A Portrait of the Artist as a Young Man by James Joyce

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A Portrait of the Artist as a Young Man by James Joyce
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A Portrait of the Artist as a Young Man by James Joyce

James Joyce’s coming-of-age story, a tour de force of style and technique

The first, shortest, and most approachable of James Joyce’s novels, A Portrait of the Artist as a Young Man portrays the Dublin upbringing of Stephen Dedalus, from his youthful days at Clongowes Wood College to his radical questioning of all convention. In doing so, it provides an oblique self-portrait of the young Joyce himself. At its center lie questions of origin and source, authority and authorship, and the relationship of an artist to his family, culture, and race. Exuberantly inventive in style, the novel subtly and beautifully orchestrates the patterns of quotation and repetition instrumental in its hero’s quest to create his own character, his own language, life, and art: “to forge in the smithy of my soul the uncreated conscience of my race.”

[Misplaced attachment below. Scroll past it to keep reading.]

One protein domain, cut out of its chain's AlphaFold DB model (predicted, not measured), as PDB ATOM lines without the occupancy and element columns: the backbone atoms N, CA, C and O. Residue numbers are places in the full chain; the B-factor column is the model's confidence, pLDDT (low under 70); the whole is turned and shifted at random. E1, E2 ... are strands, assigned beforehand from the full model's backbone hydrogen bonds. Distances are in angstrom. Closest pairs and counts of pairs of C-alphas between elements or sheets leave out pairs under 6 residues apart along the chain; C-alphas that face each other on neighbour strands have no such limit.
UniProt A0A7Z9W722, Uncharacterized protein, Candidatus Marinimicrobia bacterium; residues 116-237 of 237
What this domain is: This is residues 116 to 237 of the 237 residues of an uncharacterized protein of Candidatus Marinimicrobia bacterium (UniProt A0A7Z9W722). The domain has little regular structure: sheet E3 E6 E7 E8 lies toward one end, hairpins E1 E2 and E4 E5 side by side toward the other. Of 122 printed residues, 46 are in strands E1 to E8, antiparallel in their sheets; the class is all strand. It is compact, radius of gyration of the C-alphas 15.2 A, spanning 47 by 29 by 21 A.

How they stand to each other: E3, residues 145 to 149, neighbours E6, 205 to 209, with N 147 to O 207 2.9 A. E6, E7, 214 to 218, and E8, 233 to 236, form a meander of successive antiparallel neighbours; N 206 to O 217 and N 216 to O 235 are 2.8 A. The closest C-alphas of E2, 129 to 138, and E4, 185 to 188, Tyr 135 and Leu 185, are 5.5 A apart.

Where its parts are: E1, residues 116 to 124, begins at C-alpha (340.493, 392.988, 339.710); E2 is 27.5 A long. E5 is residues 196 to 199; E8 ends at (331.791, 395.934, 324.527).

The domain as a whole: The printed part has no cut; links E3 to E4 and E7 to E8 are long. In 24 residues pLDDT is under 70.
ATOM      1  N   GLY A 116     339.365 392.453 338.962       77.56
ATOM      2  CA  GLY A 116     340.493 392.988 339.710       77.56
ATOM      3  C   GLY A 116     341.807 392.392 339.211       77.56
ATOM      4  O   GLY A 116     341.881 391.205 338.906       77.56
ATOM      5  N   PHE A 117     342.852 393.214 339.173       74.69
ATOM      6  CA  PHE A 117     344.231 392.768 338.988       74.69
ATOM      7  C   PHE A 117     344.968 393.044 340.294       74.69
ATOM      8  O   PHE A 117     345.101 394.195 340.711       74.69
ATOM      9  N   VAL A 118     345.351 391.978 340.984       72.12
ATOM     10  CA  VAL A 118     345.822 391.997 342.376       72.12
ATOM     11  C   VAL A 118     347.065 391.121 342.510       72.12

A Portrait of the Artist as a Young Man by James Joyce is one of David Foster Wallace’s favorite books.